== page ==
No matter what trouble David Warner has managed to land himself in, his talent has always been his trump card.
It was his saviour during the Ashes, when his near double century in Africa rendered his nightclub fracas with Joe Root immediately forgiven and forgotten and saw him slot straight back into the team from which he had been exiled.
He could have used it chiming in again on Monday. In the circumstances a seven-ball duck at Bankstown Oval, where NSW was beaten by Victoria in a low-scoring Ryobi Cup affair by two wickets, was the last thing the Test opener needed.
Warner is back in the news for the wrong reasons, asked to explain to Cricket NSW chief executive Andrew Jones in a meeting set for Tuesday why he did not follow the state’s instructions and turn out for his new club Randwick Petersham on Saturday.
It is not the world’s most heinous cricketing crime. He won’t have a contract torn up over it, and he may not even be fined. In some ways he has found himself inadvertently caught up in a broader plot: the drive by the recently installed NSW administration to ram home the importance of grade cricket and stem its decline.
They are making a statement and, in the process, an example of Warner.
It is expected NSW bosses will on Tuesday also quiz him on suggestions that rather than field for Randwick Petersham against Northern District, he followed his own net and fitness sessions by attending Epsom day at Randwick racecourse on Saturday.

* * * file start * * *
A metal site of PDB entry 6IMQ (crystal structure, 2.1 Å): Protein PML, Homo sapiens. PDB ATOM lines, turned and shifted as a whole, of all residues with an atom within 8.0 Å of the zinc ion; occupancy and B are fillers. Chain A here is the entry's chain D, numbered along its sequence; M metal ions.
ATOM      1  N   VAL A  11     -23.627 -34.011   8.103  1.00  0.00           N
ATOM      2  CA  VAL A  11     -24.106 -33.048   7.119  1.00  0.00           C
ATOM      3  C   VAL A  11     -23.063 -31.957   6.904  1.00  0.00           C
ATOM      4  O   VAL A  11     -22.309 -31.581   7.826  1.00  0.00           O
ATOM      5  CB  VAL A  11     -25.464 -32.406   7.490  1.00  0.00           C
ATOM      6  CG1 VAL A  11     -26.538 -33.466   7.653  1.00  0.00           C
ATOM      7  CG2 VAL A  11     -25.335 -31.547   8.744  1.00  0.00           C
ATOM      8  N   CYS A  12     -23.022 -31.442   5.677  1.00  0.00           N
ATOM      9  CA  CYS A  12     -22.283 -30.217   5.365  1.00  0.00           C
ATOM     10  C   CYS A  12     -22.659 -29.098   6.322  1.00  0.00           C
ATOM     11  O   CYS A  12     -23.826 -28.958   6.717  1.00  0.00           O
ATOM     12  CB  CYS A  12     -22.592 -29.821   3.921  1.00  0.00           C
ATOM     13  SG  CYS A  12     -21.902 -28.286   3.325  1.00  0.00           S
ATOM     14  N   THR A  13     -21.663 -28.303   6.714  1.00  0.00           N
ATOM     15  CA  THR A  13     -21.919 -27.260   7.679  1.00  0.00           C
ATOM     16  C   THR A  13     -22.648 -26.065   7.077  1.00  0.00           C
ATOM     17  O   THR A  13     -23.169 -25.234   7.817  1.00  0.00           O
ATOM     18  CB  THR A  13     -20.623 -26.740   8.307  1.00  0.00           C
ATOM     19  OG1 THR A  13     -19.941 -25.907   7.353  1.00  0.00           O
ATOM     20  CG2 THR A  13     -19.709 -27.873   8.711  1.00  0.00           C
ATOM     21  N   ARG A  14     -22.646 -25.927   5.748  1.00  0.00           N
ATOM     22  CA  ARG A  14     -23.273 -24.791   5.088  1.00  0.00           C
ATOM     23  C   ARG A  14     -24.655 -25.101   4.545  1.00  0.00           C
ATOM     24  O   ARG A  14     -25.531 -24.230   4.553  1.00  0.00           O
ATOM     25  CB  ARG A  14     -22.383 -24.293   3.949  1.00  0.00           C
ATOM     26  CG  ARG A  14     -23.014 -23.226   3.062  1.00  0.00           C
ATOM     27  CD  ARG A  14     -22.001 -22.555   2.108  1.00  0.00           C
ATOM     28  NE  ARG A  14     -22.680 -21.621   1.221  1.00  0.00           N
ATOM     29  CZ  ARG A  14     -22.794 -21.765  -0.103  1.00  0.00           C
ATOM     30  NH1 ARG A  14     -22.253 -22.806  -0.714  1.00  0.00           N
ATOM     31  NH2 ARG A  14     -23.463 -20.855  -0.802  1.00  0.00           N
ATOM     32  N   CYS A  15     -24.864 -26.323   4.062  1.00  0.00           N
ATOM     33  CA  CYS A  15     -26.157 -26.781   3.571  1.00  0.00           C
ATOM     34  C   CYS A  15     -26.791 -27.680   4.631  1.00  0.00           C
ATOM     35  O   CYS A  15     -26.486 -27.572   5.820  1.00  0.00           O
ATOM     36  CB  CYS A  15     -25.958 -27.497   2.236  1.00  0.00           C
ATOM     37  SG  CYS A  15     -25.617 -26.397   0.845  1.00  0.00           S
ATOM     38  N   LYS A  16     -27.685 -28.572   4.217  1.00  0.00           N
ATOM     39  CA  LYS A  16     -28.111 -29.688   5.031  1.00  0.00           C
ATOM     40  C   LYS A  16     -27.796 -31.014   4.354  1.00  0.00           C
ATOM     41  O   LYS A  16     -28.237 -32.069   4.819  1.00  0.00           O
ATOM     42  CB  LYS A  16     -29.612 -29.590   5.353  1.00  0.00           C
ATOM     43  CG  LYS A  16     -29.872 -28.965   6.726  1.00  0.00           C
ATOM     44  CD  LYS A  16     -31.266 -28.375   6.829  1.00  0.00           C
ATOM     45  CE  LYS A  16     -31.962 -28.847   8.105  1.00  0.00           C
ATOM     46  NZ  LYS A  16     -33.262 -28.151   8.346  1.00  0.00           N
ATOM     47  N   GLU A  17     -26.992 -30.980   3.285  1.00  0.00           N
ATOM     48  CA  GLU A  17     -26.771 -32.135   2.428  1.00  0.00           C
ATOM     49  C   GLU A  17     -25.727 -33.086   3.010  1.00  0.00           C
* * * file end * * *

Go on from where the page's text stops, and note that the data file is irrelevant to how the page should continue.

If it were not Warner it would probably barely rate a mention but after the year he has had – from the pre-Ashes scuffle with Root, to a highly publicised showdown with a leading journalist on Twitter – it is another off-field drama the 26-year-old could have done without.
A big score for NSW that might have taken the heat off eluded him on Monday, chopping the Bushrangers’ Scott Boland on to his stumps early enough in the morning that national selector John Inverarity had not even arrived.
The Blues slumped to 3-19 and then 6-85 on another slow Bankstown wicket, but Ben Rohrer’s steady 63 from 91 balls, following captain Steve Smith’s 47 from 73 balls, led them to a more respectable 9-171 from their 50 overs.
It was not enough as Victoria, via 82 from former captain Cameron White and 50 from new skipper Matthew Wade, reached the target with two wickets and 25 runs in hand, despite the form of Doug Bollinger (2-25), Gurinder Sandhu (2-29) and Josh Hazlewood (2-41).
Meanwhile, George Bailey’s slamming of the new Ryobi Cup format was followed on Monday with Victorian White issuing his own criticism.
The Bushrangers are leading the tournament, played entirely in Sydney in a month-long block, but White voiced concerns with the reduction of matches and the impact of the schedule – it will be followed by each team playing six straight Sheffield Shield matches – on the fitness of fast bowlers.
”You create extra space in the draw by playing this at the start of the season but then you still play six four-day games before December 12,” White said. ”That to me is a lot of cricket in a short space of time if you’re a fast bowler.”
The original release of this article first appeared on the website of Hangzhou Night Net.